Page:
Intracellular delivery of methylprednisolone by dendrimer-based nanoparticles improves the locomotor outcomes after spinal cord injury

last updated: 2013-04-10
TitleIntracellular delivery of methylprednisolone by dendrimer-based nanoparticles improves the locomotor outcomes after spinal cord injury
Publication TypeConference Abstract -ISI Web of Science Indexed
Year of Publication2012
AuthorsCerqueira S. R., Dr. Oliveira J. M., Silva B. L., Silva N. A., Mano J. F., Sousa N., Salgado A. J., and Reis R. L.
Abstract

Spinal cord injuries (SCI) still remain a major challenge in current biomedical
research. In spite of several advances in the understanding of
its mechanisms there has not been an equal significant translation into
the clinics. As a result, there is no effective treatment that can overcome
the biochemical and cellular adverse reactions that lead to a chronic
severely impaired condition. One of the first opportunities to minimize
these drastic consequences is to control the secondary events that follow
the trauma. We are proposing the local delivery of an anti-inflammatory
corticosteroid - methylprednisolone (MP) - in an attempt to
modulate the noxious effects of the inflammation in the acute SCI. A
sustained delivery as the one provided by these nanoparticles (NP) can
be highly advantageous, maximizing the drug’s potency in the target
site. Therefore, we synthesized MP-loaded NPs composed of an inner
poly/(amido)amine (PAMAM) dendrimeric core and grafted with carboxymethylchitosan
(CMCht). Chemical and biological characterization
studies were carried out showing that the NPs are stable in acidic
and neutral buffer solutions. Also, the viability of primary glial cultures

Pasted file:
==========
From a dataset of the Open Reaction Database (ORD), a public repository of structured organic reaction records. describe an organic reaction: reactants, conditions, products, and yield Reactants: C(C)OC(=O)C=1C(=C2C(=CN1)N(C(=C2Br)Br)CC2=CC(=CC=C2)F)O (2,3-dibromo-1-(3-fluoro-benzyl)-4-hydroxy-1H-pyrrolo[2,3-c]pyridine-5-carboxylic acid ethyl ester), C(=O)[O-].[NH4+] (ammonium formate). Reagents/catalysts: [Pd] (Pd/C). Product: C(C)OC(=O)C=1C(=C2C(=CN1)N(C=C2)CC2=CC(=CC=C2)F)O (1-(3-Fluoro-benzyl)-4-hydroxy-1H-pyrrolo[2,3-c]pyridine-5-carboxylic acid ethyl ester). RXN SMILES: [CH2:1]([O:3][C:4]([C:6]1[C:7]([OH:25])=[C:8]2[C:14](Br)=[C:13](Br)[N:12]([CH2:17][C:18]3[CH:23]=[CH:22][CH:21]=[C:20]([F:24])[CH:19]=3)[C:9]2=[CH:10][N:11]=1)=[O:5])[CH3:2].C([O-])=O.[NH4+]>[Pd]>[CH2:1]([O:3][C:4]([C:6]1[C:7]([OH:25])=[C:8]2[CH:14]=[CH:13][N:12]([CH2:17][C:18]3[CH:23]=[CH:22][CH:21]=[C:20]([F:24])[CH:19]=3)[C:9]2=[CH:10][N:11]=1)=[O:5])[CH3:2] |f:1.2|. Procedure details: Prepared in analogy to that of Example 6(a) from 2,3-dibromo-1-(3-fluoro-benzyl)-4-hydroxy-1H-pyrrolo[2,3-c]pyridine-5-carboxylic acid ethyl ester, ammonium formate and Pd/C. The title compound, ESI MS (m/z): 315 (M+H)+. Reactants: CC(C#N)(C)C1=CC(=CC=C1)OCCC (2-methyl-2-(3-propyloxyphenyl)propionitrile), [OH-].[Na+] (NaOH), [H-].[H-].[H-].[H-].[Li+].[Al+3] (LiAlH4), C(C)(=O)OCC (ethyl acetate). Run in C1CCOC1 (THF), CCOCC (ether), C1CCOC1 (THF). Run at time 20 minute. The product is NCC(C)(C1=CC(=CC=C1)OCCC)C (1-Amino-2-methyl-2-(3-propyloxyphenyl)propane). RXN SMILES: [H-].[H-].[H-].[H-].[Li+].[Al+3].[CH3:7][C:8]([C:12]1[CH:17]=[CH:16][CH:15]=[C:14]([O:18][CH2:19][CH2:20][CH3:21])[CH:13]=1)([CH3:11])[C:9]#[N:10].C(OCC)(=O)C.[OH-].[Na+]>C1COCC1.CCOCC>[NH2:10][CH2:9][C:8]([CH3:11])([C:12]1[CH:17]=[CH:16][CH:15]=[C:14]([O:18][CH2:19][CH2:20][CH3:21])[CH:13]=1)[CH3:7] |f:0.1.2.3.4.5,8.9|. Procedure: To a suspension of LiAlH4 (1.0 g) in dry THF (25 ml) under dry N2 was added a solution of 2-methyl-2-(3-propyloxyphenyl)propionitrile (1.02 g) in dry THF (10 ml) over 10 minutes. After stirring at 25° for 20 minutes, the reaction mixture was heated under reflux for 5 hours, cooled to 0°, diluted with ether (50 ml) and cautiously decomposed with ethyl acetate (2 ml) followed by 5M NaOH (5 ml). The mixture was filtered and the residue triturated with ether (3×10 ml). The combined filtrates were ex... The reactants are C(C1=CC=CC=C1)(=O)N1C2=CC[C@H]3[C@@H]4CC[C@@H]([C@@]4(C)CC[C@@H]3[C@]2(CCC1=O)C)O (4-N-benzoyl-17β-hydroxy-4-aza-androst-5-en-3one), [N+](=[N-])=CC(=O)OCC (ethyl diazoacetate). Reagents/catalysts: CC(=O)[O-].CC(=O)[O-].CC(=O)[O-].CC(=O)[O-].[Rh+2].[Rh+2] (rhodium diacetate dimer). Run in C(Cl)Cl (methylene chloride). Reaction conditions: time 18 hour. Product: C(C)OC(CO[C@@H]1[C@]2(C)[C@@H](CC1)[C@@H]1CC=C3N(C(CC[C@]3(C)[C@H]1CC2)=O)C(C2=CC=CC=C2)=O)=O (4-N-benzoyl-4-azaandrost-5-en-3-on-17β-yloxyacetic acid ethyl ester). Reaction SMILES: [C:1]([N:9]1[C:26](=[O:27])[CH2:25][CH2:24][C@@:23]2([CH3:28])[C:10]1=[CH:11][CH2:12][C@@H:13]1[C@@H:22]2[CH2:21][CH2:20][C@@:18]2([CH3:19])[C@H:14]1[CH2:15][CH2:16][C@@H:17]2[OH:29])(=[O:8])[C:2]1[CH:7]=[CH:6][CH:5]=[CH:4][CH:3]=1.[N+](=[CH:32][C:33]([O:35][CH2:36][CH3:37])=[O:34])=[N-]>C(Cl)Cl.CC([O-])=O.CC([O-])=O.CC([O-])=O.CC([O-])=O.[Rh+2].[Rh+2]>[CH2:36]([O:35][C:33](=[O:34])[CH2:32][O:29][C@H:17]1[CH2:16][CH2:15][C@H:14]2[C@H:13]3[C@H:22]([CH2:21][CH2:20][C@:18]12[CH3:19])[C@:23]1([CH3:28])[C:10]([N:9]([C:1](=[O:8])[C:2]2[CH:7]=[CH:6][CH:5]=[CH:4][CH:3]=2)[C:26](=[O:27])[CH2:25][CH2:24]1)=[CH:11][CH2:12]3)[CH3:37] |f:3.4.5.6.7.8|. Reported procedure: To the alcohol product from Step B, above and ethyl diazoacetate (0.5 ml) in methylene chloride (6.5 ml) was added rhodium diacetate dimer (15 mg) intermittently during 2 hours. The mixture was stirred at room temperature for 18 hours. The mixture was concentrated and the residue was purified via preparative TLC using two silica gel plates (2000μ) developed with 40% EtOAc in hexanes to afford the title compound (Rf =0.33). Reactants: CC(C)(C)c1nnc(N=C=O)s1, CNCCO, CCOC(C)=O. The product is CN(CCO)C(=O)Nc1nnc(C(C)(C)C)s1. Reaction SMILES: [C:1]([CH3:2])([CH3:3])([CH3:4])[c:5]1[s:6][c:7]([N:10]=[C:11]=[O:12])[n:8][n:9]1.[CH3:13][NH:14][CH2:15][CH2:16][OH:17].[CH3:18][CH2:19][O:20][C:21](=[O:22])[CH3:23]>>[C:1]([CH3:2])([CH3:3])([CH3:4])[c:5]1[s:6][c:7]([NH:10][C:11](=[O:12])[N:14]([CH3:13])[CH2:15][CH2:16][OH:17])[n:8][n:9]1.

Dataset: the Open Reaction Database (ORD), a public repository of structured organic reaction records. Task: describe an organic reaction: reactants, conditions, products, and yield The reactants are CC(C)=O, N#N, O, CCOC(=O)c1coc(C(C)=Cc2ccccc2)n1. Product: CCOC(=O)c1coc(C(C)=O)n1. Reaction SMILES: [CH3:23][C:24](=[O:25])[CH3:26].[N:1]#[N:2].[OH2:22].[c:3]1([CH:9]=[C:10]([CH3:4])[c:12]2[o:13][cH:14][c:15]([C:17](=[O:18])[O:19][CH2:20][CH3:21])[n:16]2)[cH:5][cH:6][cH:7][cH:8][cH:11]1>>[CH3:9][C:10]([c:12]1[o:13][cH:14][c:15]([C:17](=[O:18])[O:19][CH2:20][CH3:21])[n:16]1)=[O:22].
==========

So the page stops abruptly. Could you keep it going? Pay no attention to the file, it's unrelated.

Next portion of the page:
was not compromised by the presence of 200 lg/mL of NP. In turn, an
MP action in microglial cultures was observed in dosages above 1 mg/
mL showing that MP is being released from the NPs inside the cells.
The uptake profile of these NPs is time dependent and reaches itsmaximum
24 h after incubation with astrocytes, oligodendrocytes and
microglia. In a preview of a possible therapeutic effect, the NPs were
administered in hemisected spinal cord injured rats. To assess the efficacy
of local injections around the lesion site the animals were sacrificed
3 h after surgery and frozen sections were observed. The
fluorescently labeled-NPs were detected in the injury and in the surrounding
spinal tissue indicating a successful delivery of the NP to the
spinal tissue. The local injections were repeated in hemisected rats that
were kept for 1 month, performing the BBB locomotory test weekly.
Significant differences in the BBB test were found between the MPloaded
NPs injected rats and the sham group as well as the ones
injected with MP, demonstrating a favorable action of the MP-NPs in
the acute phase of the injury. This work revealed that sustained delivery
of MP via a NP system can be highly beneficial in the management
of the secondary injury that follows SCI improving the overall functional
outcome of the injured animals.

JournalJournal of Tissue Engineering and Regenerative Medicine
Volume6
IssueSuppl.2
Pagination19-19
Date Published2012-10-19
PublisherJohn Wiley
DOI10.1002/term.1608
URLhttp://onlinelibrary.wiley.com/doi/10.1002/term.1608/abstract
Keywordsdendrimer nanoparticles, spinal cord injury
RightsopenAccess
Peer reviewedno
Statuspublished

Back to top